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Because of how much damage white collar crimes can leave in their wake, they are actively pursued and prosecuted by Texas law enforcement and prosecutors. Depending on the nature of a white collar crime, it can be charged and prosecuted as either a misdemeanor or felony. Someone convicted of this kind of offense can face a myriad of punishments, including civil fines and jail time.
As a general rule, white collar crimes in Texas that result in less than $1500 in damage are often prosecuted as misdemeanors. For example, an offense that results in a loss of less than $50 is charged as a Class C misdemeanor, punishable by up to $500 in fines with no jail time.
However, a white collar crime in Texas that results in losses of $50 to $500 is charged as a Class B misdemeanor. The offender can face a fine of up to $2000 and a jail stint of up to 180 days.
Likewise, an offense that results in the loss of $500 to $1400 is chargeable as a Class A misdemeanor. A conviction results in a fine of up to $4000, a jail term of up to one year, or both.
Texas will charge a white collar crime as a felony if it results in losses that are equal to $1500 or greater. A crime that leads to a loss of $1500 to $20,000 is a state felony and punishable by 180 days to two years in jail, a fine of $10,000 or both.
Losses totaling $20,000 to $100,000 meet the criteria for a third degree felony charge. They can result in the offender being sentenced to two to 10 years in prison and a fine of up to $10,000.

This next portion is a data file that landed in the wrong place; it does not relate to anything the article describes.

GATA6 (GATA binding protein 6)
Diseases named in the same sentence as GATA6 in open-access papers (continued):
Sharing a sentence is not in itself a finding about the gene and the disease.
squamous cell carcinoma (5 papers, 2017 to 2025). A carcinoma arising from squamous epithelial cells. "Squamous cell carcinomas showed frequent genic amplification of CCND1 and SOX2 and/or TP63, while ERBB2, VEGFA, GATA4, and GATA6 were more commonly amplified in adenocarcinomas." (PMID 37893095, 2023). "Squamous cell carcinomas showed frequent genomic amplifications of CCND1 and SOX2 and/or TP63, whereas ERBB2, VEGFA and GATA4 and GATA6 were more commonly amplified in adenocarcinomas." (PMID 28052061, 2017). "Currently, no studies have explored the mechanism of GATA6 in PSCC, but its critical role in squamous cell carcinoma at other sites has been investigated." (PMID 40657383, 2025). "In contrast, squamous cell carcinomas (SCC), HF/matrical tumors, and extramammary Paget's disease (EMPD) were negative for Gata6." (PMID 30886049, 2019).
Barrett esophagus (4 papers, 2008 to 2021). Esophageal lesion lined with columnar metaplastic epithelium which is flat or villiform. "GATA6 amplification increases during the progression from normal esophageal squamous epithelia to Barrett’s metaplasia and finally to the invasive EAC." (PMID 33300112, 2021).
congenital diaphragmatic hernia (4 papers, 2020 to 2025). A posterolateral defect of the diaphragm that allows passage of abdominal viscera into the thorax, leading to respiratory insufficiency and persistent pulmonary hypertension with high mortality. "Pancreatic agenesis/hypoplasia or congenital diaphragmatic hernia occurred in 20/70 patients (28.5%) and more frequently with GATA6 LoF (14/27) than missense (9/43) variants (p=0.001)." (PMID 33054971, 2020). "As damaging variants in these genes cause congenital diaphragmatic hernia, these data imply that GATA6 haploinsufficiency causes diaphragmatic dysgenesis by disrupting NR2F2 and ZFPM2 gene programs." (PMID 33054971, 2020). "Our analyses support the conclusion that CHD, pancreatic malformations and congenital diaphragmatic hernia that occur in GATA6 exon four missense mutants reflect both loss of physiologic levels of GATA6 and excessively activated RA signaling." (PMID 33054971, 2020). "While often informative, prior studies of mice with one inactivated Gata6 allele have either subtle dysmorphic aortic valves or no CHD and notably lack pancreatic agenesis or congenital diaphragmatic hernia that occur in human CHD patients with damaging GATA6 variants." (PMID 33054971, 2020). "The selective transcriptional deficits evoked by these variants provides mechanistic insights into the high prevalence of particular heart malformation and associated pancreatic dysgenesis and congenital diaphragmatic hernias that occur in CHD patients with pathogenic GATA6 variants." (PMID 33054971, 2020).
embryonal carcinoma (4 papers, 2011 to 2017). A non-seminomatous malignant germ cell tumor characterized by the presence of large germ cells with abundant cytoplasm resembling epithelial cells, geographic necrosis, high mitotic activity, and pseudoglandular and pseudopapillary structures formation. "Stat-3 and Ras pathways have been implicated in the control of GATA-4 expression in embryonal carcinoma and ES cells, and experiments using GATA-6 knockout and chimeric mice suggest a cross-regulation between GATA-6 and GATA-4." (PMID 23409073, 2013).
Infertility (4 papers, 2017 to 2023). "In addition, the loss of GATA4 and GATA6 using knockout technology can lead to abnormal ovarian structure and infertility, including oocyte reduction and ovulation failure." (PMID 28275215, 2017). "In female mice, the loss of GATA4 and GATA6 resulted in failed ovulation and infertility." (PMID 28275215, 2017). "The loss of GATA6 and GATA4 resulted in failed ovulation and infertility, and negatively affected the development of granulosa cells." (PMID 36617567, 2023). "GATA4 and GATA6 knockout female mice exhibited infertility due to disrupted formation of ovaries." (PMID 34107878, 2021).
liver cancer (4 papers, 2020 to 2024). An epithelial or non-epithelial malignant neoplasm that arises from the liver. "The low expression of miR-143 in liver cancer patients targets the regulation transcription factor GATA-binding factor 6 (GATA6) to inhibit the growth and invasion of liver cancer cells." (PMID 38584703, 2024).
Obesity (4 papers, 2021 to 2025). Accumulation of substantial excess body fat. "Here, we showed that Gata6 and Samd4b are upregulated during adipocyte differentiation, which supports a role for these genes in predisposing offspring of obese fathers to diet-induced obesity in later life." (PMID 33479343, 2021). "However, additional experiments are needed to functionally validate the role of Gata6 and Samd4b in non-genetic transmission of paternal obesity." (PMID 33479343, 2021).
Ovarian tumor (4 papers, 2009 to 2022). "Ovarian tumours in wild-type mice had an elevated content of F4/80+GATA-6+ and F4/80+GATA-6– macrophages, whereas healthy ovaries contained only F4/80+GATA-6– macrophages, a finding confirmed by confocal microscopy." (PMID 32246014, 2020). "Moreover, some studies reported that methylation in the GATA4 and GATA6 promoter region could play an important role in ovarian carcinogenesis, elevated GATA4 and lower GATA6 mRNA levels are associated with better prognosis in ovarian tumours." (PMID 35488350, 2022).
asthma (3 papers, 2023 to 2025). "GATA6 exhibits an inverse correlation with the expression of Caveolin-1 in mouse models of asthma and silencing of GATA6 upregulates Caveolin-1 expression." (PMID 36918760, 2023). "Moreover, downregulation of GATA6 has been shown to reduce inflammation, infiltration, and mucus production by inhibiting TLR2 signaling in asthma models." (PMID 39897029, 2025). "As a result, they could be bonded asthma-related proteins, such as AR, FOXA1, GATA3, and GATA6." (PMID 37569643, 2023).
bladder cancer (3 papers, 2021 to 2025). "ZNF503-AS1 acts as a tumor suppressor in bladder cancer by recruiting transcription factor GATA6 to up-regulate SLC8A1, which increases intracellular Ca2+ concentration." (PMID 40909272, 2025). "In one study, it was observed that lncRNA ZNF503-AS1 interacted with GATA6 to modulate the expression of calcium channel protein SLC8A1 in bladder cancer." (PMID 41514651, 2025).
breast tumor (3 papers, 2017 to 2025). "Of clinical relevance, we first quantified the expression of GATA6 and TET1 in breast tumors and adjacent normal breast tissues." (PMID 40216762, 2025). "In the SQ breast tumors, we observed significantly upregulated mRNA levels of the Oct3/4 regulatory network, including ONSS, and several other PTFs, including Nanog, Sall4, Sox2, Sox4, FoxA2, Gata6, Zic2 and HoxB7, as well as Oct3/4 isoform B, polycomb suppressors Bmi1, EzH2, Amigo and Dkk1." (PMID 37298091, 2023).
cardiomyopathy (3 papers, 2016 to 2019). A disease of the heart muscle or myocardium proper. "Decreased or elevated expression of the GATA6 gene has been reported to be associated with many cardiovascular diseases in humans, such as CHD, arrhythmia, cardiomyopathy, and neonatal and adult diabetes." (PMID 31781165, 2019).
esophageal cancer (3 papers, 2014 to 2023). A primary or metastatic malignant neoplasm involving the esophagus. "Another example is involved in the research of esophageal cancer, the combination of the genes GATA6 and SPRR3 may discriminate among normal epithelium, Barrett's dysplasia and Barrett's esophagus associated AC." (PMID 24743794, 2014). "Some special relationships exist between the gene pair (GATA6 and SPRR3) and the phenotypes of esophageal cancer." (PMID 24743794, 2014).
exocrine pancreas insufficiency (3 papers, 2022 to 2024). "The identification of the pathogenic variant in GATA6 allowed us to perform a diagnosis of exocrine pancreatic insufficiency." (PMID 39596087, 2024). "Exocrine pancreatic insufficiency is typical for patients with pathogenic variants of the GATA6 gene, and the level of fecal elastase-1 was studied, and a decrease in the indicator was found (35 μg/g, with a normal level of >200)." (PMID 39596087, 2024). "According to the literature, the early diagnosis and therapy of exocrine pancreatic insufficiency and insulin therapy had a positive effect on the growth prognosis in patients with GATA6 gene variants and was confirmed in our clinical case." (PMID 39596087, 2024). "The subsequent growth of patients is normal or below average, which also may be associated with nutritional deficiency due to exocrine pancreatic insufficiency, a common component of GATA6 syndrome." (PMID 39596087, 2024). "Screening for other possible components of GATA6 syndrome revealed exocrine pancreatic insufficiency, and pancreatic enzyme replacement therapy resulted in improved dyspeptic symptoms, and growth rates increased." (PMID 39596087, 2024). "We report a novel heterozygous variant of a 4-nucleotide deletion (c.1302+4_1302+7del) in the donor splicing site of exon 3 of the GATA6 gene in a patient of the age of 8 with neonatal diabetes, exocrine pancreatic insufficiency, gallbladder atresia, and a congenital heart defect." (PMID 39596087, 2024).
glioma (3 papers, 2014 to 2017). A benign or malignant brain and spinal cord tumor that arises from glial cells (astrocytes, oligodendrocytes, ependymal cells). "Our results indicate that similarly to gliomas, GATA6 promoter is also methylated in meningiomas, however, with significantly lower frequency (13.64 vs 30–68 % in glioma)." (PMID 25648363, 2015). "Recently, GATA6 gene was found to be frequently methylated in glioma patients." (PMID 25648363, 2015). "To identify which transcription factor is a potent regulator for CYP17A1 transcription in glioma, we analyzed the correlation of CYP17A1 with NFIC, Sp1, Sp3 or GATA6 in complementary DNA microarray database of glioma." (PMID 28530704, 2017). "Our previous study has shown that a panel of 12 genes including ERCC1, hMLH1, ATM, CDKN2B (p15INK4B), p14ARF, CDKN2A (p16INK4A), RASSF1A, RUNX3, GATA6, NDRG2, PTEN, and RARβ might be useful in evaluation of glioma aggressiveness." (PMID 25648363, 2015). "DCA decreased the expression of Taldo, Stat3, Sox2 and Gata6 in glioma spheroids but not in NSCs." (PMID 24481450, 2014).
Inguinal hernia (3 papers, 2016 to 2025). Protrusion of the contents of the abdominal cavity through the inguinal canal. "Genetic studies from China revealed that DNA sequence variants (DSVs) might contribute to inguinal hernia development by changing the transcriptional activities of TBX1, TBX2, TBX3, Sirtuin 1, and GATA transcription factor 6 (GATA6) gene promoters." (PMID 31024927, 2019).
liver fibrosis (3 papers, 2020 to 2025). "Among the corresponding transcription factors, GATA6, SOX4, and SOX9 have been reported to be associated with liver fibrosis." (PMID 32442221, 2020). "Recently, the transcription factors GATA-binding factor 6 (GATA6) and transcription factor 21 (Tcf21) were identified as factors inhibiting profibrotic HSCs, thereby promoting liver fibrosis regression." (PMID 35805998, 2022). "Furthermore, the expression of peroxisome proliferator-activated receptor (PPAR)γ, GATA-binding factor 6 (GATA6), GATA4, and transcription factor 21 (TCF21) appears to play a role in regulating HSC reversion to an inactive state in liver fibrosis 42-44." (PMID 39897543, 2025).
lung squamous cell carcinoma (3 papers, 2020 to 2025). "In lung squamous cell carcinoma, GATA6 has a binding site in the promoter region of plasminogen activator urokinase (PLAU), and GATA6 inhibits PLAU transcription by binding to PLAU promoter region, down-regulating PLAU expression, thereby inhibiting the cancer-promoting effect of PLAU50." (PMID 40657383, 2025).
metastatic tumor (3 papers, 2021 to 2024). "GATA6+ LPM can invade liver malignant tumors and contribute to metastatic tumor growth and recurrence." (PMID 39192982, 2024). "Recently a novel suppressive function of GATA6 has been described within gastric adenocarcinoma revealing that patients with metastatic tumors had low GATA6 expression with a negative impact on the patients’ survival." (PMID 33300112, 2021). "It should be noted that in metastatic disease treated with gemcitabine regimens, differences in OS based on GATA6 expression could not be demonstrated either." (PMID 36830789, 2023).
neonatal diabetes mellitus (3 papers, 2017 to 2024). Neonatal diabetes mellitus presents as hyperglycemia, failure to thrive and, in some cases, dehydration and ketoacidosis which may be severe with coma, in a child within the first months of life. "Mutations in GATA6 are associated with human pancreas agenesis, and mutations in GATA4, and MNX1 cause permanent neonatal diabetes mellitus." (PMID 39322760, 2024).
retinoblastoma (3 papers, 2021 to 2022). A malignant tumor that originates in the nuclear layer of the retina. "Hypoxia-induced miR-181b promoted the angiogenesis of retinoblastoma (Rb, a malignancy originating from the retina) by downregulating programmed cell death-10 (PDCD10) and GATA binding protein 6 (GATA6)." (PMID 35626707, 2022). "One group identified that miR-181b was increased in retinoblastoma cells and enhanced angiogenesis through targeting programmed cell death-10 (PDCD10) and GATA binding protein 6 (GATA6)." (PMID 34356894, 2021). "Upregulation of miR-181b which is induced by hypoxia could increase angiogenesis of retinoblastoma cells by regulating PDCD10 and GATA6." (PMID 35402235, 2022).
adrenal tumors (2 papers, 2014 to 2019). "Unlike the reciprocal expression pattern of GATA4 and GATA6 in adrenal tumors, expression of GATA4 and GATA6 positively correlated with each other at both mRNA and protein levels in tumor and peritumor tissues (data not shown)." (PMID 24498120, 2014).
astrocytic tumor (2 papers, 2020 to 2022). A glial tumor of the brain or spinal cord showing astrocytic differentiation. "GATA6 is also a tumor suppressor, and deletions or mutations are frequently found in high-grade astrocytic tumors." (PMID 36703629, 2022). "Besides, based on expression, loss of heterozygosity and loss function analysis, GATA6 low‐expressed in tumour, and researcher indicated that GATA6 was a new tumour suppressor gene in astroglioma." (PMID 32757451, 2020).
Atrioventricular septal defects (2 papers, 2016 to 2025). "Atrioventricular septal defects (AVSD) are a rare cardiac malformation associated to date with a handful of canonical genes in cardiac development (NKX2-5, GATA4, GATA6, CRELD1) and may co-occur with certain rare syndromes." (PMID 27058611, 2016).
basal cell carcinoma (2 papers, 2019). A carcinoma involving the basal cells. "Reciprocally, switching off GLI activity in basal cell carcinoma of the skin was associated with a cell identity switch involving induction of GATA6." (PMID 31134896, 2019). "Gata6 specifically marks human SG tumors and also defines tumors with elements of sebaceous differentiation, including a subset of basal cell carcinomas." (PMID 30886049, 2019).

A second degree felony white collar crime, resulting in losses between $100,000 and $200,000, lead to punishments of two to 20 years in prison and a fine of up to $10,000. White collar crimes involving the theft of more than $200,000 are first degree felonies, punishable by five to 99 years in prison and fines of up to $10,000.
A person convicted of a white collar crime can face steeper penalties if they:
- Have a prior criminal history
- Victimized a large number of people
- Defrauded or victimized the elderly
- Stole a particularly large sum of money
It should be noted as well that white collar criminals can also face federal charges in addition to those that the state of Texas levy against them. Federal convictions result in their own punishments that must be served in addition to those that a Texas state court metes.
Have you been charged with a white collar crime in Texas? Attorney Brett Podolsky can help »
Why Hire an Attorney?
If you are charged with a white collar crime, you need to launch an assertive and solid defense to avoid the variety of harsh penalties allowed in Texas. Your first move should be to hire an experienced white collar defense attorney to represent you.
Your attorney can either use evidence in the case to show your innocence or argue for why you should not face the worst penalties for your offense. They may be able to negotiate with the prosecutor to get the charges against you dropped to a misdemeanor. Your lawyer may also ask the court for leniency and a lower sentence if the evidence is not enough to exonerate you fully.
Do not face white collar crime charges in Texas alone. Retain an assertive and knowledgeable white collar defense attorney to represent you today. Your lawyer can be a valuable ally in helping you avoid conviction or escaping from the full array of penalties that Texas allows for white collar crimes.